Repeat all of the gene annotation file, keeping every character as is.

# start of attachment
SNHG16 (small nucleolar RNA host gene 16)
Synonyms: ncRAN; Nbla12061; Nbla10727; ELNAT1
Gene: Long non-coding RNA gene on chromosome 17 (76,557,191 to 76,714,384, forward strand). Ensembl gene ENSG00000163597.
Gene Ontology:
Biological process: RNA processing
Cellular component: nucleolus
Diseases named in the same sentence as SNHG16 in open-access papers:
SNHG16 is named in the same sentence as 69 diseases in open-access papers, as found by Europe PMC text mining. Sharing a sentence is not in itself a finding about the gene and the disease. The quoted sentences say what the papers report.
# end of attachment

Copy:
SNHG16 (small nucleolar RNA host gene 16)
Synonyms: ncRAN; Nbla12061; Nbla10727; ELNAT1
Gene: Long non-coding RNA gene on chromosome 17 (76,557,191 to 76,714,384, forward strand). Ensembl gene ENSG00000163597.
Gene Ontology:
Biological process: RNA processing
Cellular component: nucleolus
Diseases named in the same sentence as SNHG16 in open-access papers:
SNHG16 is named in the same sentence as 69 diseases in open-access papers, as found by Europe PMC text mining. Sharing a sentence is not in itself a finding about the gene and the disease. The quoted sentences say what the papers report.